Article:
By the beginning of the seventeenth century the need for pikes was further reduced by the military reforms introduced by the military innovator Maurice of Nassau (1567-1625). Maurice’s reforms reduced the size and depth of formations to facilitate maneuverability and increased the number of muskets in units. Adopted throughout the continent, these reforms saw mixed pike and gun formations with the ratio of guns to pikes increasing; for example, by the end of the English Civil War of 1642-1651 the forces of the New Model Army of military leader Oliver Cromwell (1599-1658) averaged two or three guns per pike.
As the need for dense pike formations decreased due to the increasing reliability and firepower of handguns, the use of pole arms such as the halberd and glaive underwent a great change. The potency of pike- and gun-armed forces was tied directly to their ability to hold formation. Disordered ranks proffered openings that invited an enemy charge; once a formation was breached, individuals were vulnerable. In a pike formation, though, a halberd was too short to be of use except in extreme circumstances. Thus halberds were increasingly relegated to use by officers and line sergeants. For junior officers, the shaft of a halberd was a good tool for aligning ranks, pushing against the backs of men who were slow to advance. If a unit disintegrated, such a weapon could also be useful in a melee. As a result, varieties of pole arms such as spontoons and partisans saw increased usage as badges of rank, especially for noncommissioned officers. As these weapons became less necessary in the battle line, they became more ornate and ostentatious. Halberds and spontoons of this period, for example, often featured embossed coats of arms on their blades. These weapons were especially evident at parades and other formal occasions. By the end of the eighteenth century such weapons had largely disappeared from battlefield use, but they remain in ceremonial use to this day. England’s ceremonial guards, the Beefeaters, and the Papacy’s Swiss Guard, for example, still serve at their posts with halberds in hand.
As the proportion of pikes in a formation continued to decline, a simple solution to the need for pike protection for the musketeers was the introduction of the bayonet. A bayonet was a cutting weapon that could be affixed to the muzzle of a musket to turn it into an emergency pike. Bayonets ranged in length from oversized knives to short swords. The earliest bayonets were plug bayonets, which were probably introduced in the early 1600’s, though the earliest accounts of their use date from the 1640’s. These were typically double-edged daggers whose handles fit into the muzzle of a musket or harquebus. The difficulty of a plug bayonet was that while it was being used, the harquebus could not fire. In 1688 this problem was solved when the French field marshal Sébastien Le Prestre de Vauban (1633-1707) introduced the socket bayonet, a bayonet mounted on a socket so that the blade was offset to the side. The socket fitted over a musket’s muzzle and onto a lug located near the muzzle. This allowed the musket to be loaded and fired with the bayonet attached. Although it was not as long as a pike, the bayonet offered the soldier a pike-like weapon for close-quarter fighting. With the bayonet at hand, there was no longer a need for specialized pike troops, and pikes dis- appeared from use. Since Vauban’s introduction of the socket bayonet, bayonets have been in continuous use throughout the world. Changes in the shape of the socket or the size of the bayonet have not altered the weapon’s basic function. Although many military thinkers praised the bayonet charge as the ultimate moment in battle, statistics show that by the nineteenth century bayonet combats were very rare. Indeed, the diaries and accounts of soldiers indicate that bayonets were used far more often for utilitarian purposes such as opening cans, cooking food over a fire, or chopping brush than for battle. In the late twentieth century bayonets increasingly became more of a utility tool than a weapon. Many Soviet bayonets, for example, featured a lug on the scabbard and a matching hole near the bayonet’s tip to allow the blade to fit over the lug and be used with the scabbard as wire-cutter with the bayonet’s back edge as the cutter. Although this innovation enhanced the bayo- net’s usefulness, it removed it yet further from its roots as a pike.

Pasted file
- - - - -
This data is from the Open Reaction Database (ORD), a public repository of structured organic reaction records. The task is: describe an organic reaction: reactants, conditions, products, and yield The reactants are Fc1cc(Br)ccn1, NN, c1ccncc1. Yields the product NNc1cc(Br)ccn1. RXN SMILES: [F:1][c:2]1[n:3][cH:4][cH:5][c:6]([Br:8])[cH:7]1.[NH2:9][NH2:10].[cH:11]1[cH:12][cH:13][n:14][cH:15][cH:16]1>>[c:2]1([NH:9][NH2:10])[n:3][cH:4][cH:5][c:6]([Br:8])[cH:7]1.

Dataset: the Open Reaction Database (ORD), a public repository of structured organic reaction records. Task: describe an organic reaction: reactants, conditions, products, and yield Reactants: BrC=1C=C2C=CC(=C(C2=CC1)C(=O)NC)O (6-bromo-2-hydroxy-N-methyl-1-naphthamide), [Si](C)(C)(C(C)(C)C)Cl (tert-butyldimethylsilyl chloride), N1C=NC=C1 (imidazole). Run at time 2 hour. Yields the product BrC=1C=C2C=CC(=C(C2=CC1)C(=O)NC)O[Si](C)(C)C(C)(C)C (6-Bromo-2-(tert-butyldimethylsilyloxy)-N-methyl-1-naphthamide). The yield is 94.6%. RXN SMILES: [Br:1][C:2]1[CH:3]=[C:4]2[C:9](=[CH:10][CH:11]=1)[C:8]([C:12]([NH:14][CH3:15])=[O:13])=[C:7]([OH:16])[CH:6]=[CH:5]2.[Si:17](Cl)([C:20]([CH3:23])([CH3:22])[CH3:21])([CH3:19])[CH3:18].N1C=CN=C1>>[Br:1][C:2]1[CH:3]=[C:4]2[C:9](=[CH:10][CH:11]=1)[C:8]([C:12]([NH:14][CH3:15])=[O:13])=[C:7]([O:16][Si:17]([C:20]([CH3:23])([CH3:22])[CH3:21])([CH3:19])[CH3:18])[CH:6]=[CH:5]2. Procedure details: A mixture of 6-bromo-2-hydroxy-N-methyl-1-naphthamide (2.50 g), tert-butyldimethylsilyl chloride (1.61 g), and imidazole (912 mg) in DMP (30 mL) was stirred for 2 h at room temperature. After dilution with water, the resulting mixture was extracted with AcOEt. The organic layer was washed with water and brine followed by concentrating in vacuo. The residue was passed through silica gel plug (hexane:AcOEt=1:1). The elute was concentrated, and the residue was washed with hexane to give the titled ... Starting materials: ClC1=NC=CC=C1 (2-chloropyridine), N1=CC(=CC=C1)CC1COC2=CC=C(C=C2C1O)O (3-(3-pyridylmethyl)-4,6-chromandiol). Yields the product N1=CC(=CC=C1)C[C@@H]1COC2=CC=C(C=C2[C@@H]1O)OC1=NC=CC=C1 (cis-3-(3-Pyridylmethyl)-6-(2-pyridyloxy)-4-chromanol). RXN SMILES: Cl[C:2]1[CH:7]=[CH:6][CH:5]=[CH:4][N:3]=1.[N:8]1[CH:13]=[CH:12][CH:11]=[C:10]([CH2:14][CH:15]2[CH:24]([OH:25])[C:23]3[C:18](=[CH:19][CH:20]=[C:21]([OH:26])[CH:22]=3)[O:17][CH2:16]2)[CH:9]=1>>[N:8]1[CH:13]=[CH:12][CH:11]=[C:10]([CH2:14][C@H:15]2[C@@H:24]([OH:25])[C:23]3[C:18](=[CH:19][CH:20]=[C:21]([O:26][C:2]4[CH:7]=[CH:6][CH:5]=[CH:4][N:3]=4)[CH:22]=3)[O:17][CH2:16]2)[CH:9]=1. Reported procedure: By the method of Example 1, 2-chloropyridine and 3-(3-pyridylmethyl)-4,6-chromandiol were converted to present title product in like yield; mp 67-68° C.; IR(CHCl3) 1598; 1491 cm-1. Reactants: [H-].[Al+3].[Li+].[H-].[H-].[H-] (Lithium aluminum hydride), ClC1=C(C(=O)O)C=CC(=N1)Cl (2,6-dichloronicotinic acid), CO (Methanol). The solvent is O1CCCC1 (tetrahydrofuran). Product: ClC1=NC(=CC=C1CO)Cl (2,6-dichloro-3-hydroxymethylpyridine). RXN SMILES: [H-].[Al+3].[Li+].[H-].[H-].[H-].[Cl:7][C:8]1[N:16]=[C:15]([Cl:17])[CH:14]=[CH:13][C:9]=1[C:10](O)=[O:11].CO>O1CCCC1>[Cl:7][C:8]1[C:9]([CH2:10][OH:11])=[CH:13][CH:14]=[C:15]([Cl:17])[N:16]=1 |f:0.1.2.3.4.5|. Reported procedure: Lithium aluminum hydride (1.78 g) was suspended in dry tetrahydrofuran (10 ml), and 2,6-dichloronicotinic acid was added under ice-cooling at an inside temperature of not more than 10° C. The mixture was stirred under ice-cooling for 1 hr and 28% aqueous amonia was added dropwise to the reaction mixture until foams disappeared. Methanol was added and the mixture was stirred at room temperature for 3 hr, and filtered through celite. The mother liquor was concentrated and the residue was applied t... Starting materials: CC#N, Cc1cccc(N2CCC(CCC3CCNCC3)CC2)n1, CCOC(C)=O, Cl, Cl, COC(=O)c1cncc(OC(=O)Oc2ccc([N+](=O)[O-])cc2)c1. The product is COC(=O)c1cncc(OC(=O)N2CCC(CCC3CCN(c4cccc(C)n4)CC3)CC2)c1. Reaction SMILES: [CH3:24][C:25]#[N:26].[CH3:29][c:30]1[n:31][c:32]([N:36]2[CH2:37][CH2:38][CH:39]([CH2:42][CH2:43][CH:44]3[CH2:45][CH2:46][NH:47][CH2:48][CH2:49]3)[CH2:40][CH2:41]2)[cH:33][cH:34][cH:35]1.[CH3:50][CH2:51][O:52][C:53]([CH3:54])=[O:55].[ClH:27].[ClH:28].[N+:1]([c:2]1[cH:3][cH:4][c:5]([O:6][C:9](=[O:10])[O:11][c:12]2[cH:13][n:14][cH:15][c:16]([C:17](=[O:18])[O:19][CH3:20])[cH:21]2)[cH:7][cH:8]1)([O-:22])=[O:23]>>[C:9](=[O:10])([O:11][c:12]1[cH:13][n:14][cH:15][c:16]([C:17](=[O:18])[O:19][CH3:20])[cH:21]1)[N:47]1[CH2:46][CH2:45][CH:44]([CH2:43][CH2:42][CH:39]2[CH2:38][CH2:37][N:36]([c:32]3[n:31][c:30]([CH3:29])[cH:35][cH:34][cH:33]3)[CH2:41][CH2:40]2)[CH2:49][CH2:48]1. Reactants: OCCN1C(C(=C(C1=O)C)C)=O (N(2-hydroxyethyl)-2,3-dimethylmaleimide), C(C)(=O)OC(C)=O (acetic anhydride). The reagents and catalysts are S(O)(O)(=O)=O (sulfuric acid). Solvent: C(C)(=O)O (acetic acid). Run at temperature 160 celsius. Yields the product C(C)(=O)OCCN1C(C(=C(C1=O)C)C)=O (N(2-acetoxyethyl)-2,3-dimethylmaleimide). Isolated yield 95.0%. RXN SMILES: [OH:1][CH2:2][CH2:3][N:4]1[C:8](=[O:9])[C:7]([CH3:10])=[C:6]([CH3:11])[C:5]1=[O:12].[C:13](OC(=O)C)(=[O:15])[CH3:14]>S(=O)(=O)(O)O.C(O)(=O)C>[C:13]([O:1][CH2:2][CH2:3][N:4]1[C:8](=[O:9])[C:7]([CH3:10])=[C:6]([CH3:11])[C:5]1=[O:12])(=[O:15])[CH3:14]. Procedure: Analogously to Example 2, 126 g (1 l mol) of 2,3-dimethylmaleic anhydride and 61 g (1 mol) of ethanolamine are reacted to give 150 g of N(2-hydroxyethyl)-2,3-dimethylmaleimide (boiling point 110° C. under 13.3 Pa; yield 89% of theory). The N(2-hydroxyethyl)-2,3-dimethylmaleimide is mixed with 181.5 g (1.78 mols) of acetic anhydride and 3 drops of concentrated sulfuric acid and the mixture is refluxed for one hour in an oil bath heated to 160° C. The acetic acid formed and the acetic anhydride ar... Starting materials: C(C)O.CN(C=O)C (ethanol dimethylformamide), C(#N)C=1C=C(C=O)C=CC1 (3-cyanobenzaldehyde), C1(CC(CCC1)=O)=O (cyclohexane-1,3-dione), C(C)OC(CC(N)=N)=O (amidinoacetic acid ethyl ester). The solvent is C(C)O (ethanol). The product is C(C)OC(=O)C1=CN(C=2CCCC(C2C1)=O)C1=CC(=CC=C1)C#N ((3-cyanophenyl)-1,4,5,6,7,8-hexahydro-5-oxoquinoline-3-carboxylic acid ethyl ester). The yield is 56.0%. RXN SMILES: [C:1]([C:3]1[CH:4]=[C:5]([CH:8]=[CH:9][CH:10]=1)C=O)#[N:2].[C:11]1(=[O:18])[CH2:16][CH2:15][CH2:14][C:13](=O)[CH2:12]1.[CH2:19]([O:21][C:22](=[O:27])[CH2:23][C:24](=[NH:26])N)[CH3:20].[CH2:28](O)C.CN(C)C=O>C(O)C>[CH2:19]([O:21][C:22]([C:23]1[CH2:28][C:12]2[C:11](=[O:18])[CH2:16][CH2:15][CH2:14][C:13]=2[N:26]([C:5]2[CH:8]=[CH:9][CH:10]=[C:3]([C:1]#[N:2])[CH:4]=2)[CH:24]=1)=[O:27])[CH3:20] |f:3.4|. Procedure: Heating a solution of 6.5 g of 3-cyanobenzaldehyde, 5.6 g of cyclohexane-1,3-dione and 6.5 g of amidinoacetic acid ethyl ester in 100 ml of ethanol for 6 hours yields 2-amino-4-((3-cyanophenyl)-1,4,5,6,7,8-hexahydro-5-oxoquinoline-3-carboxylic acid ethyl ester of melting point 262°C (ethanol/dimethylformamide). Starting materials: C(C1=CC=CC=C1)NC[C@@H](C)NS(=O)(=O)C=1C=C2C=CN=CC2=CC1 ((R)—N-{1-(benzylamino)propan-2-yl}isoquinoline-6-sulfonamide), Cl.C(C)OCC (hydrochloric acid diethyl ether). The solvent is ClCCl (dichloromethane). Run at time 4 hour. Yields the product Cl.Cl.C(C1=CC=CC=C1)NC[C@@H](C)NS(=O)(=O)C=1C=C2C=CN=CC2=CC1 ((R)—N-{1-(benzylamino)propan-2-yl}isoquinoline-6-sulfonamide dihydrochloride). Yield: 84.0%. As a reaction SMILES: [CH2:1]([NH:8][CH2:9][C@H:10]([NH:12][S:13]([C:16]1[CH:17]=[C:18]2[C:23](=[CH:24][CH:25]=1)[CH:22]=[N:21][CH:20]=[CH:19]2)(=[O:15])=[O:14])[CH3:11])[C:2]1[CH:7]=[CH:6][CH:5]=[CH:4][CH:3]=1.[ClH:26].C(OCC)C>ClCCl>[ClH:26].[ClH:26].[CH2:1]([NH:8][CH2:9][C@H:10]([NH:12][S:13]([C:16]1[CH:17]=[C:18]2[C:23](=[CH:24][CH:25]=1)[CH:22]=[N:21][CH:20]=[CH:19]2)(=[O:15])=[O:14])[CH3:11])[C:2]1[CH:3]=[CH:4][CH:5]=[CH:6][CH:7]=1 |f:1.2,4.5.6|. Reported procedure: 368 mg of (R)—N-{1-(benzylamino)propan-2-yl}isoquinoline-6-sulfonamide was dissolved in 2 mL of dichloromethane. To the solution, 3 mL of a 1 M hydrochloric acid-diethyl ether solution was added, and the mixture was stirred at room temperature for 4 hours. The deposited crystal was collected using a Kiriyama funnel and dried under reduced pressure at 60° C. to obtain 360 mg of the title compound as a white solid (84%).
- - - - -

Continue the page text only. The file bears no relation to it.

Although pole arms ceased to be realistic weapons of war by the end of the 1600’s, their simplicity has made them useful in conditions of extreme need. For example, while planning for his slave insurrection, the abolitionist John Brown (1800-1859) forged pikes with which to arm runaway slaves. In the final days of World War II, Japanese civilians, including women, trained with bamboo pikes as part of the planned last-ditch resistance to an American landing.
Books and Articles
Anglo, Sydney. The Martial Arts of Renaissance Europe. New Haven, Conn.: Yale University Press, 2000. Colby, C. B. Revolutionary War Weapons: Pole Arms, Hand Guns, Shoulder Arms, and Artil- lery. New York: Coward-McCann, 1963. Diagram Group. The New Weapons of the World Encyclopedia: An International Encyclopedia from 5000 B. C. to the Twenty-first Century. New York: St. Martin’s Griffin, 2007. Grant, R. G. Warrior: A Visual History of the Fighting Man. New York: DK, 2007. Miller, Douglas. The Landsknechts. Illustrated by Gerry Embleton. Botley, Oxford, England: Osprey, 1979. Snook, George A. The Halberd and Other European Pole Arms, 1300-1650. Bloomfield, Ont.: Museum Restoration Service, 1998. Stone, George Cameron. A Glossary of the Construction, Decoration, and Use of Arms and Ar- mor in All Countries in All Times. New York: Jack Brussel, 1961. Reprint. Mineola, N. Y.: Dover, 1999. Tarassuk, Leonid, and Claude Blair. The Complete Encyclopedia of Arms and Weapons. New York: Bonanza Books, 1979.